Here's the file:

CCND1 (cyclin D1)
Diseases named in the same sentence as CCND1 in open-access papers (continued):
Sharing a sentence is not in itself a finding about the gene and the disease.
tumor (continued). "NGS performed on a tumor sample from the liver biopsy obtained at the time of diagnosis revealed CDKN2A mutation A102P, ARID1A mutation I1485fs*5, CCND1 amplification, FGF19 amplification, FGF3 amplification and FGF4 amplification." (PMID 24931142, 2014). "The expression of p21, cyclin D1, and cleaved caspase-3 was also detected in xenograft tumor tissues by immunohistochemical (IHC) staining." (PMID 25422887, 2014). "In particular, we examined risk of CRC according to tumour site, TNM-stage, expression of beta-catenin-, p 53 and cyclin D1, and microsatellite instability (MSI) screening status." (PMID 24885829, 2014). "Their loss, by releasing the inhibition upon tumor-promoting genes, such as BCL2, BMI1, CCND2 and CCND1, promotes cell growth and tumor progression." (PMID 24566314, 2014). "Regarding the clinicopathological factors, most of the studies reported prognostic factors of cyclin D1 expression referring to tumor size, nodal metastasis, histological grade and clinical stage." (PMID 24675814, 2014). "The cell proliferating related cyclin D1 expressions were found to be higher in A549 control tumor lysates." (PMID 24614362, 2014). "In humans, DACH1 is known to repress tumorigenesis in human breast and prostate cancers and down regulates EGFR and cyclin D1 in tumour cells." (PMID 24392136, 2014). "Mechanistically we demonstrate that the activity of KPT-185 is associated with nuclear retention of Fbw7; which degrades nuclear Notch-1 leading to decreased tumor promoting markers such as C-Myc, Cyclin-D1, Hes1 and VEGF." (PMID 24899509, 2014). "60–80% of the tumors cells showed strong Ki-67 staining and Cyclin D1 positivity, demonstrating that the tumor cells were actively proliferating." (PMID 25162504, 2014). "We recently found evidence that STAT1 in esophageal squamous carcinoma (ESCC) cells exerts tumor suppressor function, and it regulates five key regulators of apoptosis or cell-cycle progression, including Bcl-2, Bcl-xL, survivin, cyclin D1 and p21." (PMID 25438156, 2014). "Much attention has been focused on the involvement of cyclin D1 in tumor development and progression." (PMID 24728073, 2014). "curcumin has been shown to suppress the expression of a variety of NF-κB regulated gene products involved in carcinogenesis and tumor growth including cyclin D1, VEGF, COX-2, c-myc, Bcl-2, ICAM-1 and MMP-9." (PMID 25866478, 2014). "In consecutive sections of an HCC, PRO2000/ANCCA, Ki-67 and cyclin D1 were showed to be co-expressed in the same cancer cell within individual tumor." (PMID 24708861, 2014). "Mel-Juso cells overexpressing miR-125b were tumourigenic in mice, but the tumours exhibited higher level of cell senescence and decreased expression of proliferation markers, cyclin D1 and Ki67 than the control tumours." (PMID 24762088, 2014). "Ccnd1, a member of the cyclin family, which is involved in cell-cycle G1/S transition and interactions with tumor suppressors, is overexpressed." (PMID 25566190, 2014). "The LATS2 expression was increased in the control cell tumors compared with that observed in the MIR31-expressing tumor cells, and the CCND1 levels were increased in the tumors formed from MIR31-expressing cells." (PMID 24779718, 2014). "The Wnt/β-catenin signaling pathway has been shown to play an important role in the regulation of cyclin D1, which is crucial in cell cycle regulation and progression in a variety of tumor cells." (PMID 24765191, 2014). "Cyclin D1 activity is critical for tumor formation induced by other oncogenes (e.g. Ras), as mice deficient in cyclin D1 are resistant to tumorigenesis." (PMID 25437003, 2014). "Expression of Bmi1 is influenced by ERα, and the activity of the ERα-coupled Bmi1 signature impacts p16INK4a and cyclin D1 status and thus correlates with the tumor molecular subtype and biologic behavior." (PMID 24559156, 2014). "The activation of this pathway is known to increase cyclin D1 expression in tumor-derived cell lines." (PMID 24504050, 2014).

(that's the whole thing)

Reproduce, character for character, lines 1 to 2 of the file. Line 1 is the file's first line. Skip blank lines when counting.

CCND1 (cyclin D1)
Diseases named in the same sentence as CCND1 in open-access papers (continued):